Living in Illinois, we’re lucky enough to enjoy a change of seasons. Though I often find it difficult to switch from the crunch of fall leaves to the crunch of snow, it can be a peaceful time to head outdoors. Recently, I went walking in Independence Grove in Libertyville, part of the Lake County Forest Preserves in northern Illinois. As I looked around in the quiet, contemplative landscape, I thought about the life that teemed all around me, and how it was now hidden from view or departed on a migration.
While leading winter walks, I’m often asked, “Where are all the animals?” It depends on the animal. Each employs different survival strategies that help it adapt and even thrive in winter. What, exactly, do animals do to make it through the challenges of cold temperatures and a lack of food? Well, I like to say they have MAD strategies: migrate, active and dormant.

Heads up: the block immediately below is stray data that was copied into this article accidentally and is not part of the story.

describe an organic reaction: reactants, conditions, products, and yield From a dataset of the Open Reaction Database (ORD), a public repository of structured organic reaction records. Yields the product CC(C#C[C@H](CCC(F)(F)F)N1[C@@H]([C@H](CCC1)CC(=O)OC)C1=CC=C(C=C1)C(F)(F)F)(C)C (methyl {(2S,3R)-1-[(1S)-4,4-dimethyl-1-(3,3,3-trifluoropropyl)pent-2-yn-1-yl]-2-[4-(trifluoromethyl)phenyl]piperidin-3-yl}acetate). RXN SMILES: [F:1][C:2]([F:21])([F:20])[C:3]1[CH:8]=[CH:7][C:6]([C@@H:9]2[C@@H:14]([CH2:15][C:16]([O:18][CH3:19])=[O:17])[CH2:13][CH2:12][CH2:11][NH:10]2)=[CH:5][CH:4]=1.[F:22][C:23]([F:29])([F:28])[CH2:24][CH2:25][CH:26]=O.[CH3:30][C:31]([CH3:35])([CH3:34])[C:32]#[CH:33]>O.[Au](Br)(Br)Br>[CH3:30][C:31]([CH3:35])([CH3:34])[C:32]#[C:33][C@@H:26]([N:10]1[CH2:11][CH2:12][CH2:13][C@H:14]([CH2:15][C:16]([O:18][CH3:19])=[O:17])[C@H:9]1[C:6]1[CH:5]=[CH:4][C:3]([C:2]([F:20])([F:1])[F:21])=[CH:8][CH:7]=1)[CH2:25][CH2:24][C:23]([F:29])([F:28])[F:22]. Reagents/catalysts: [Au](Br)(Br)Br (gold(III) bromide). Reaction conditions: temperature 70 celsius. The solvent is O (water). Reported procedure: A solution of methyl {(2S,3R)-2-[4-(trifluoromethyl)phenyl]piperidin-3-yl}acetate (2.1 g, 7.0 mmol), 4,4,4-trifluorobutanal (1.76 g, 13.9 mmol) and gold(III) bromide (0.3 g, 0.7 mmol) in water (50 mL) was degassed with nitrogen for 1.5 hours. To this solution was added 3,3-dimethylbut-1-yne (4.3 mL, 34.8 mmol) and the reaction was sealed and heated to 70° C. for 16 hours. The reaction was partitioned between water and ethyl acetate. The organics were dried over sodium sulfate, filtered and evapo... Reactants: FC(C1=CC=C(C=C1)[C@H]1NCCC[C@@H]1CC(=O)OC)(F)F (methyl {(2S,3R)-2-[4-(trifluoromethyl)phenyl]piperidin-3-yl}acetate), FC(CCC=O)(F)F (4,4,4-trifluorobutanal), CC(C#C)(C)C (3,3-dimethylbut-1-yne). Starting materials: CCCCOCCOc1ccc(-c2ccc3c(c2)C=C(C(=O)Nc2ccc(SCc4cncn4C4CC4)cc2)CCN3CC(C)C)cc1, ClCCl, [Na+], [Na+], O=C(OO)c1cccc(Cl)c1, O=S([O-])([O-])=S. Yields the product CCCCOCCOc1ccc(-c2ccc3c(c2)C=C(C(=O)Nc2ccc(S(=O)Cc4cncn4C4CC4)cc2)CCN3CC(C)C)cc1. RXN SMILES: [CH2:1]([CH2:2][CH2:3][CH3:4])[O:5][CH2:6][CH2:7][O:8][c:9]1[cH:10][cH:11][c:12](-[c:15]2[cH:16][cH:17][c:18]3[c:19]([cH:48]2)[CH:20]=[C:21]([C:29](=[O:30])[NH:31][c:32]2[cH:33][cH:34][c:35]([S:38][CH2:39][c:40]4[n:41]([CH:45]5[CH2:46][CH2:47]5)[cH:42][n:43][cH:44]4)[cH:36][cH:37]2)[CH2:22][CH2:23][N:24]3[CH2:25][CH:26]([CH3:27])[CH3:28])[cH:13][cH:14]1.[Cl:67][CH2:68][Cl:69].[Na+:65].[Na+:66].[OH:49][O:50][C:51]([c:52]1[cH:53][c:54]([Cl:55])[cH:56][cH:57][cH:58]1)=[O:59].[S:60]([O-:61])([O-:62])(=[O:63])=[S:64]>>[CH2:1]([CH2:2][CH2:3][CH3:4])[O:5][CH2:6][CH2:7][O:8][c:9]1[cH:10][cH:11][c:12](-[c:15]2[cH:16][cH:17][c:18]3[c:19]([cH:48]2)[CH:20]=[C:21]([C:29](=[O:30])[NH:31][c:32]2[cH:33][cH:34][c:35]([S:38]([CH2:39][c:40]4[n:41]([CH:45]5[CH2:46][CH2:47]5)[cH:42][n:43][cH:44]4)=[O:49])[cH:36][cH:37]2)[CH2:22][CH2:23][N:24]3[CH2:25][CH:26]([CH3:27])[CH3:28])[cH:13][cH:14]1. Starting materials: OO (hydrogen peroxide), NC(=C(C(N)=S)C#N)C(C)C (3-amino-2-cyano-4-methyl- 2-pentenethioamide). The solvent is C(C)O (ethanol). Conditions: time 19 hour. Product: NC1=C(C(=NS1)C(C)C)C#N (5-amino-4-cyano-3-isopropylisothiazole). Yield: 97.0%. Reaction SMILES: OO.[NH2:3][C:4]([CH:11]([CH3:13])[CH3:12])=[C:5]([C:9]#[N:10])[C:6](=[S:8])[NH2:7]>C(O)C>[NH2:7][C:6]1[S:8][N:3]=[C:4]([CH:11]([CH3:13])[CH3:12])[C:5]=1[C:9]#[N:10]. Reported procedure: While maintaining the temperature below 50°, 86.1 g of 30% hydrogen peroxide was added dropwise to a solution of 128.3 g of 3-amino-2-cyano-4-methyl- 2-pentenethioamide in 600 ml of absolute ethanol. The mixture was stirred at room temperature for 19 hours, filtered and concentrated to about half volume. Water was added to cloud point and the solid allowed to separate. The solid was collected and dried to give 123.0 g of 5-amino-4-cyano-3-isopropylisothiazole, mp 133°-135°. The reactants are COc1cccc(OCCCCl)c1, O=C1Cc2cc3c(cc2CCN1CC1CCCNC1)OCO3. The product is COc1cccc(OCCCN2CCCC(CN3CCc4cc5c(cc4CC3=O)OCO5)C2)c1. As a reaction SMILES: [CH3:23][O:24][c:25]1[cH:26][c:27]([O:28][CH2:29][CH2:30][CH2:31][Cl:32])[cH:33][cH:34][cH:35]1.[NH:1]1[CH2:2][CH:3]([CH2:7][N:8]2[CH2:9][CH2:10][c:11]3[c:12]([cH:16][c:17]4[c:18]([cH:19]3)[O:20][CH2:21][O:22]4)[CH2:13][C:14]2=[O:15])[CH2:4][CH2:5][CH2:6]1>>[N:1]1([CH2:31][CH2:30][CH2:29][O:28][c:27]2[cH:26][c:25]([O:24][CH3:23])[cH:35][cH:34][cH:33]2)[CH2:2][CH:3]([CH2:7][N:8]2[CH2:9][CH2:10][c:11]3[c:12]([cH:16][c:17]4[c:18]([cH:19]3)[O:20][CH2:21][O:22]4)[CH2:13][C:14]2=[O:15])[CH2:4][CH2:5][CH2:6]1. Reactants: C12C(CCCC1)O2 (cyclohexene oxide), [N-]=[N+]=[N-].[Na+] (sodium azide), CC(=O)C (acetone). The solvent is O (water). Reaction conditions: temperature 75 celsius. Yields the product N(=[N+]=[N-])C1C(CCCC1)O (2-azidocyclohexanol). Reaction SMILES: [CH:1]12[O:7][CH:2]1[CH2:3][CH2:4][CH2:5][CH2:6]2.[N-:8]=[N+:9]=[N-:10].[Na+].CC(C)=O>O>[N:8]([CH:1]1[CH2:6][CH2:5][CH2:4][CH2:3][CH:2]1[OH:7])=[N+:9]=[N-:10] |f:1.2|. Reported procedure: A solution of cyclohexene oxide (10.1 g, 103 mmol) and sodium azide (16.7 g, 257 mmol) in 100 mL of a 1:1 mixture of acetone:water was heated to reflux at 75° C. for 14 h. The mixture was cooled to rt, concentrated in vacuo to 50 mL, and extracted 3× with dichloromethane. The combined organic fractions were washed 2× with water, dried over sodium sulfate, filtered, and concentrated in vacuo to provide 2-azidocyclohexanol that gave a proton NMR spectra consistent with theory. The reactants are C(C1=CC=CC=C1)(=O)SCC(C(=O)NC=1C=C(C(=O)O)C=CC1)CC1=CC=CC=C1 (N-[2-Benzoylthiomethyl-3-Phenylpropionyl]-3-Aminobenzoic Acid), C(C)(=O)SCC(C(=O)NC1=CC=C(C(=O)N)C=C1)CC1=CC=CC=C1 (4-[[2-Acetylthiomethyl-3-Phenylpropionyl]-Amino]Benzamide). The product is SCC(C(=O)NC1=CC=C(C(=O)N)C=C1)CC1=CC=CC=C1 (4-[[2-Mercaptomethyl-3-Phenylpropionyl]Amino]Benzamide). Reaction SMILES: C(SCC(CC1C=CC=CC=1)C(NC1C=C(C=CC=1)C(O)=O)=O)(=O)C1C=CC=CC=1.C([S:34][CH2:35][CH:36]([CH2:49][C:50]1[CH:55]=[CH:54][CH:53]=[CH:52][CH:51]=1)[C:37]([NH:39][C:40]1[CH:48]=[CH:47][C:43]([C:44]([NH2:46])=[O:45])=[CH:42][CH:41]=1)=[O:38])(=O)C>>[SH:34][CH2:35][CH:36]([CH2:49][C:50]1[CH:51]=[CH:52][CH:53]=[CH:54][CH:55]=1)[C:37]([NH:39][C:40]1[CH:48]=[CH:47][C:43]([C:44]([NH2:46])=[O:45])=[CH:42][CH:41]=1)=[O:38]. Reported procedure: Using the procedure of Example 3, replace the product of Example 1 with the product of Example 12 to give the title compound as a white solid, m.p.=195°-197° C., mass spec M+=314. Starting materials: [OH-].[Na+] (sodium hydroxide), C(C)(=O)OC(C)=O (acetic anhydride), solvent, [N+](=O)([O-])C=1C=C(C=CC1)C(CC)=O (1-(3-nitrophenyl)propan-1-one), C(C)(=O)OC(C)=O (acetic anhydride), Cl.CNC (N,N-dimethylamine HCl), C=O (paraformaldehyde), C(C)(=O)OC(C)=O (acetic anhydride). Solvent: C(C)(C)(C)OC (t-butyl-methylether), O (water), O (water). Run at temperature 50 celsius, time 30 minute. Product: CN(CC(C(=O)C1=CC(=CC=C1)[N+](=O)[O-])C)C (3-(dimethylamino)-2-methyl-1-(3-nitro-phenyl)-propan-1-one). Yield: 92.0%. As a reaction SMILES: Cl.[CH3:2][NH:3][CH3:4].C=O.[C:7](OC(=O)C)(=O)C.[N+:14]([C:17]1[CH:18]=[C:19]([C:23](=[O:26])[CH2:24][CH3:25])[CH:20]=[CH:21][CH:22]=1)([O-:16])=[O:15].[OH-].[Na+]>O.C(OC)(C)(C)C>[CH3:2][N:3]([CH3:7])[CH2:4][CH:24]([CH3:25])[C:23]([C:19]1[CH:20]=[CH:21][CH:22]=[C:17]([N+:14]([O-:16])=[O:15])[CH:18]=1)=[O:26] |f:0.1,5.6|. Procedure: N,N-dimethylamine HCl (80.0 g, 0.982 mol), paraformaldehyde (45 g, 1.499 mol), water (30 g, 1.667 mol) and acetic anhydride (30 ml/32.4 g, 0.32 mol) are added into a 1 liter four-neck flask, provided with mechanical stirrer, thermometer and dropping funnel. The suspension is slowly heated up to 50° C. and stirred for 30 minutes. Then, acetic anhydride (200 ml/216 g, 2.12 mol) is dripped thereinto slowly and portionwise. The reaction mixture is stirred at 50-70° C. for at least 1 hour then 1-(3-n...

Leaves throughout the forest glowed gold against a backdrop of graying sky as I left Ryerson Conservation Area yesterday afternoon. This morning—as I entered the same preserve along the same road—the dark, skeletal branches were completely visible, stripped of their vibrant leaves that now lay in muddied piles on the forest floor.
These days of November mark a change from crisp colors to muted tones, which offer the perfect backdrop for animals to hide using camouflage. Lake County Forest Preserve educators often teach the concept of camouflage during environmental programs, where students hike in search of animal hides and mounts that have been hidden along the trail. Teachers and scout leaders, peruse our variety of school and scout programs to find a great fit for your group this year. Following is a virtual version of our camouflage hike. Continue reading →
Amazing. Fascinating. Adorable. Essential. These are the first words that come to mind when I think about bats. Would you use the same descriptors?
Bats are highly beneficial and play a vital role in maintaining the balance of nature. They help control insect pests and are vital pollinators and seed-dispersers for countless plants worldwide. Yet the world’s only flying mammal is still among the most feared and misunderstood of animal groups. Continue reading →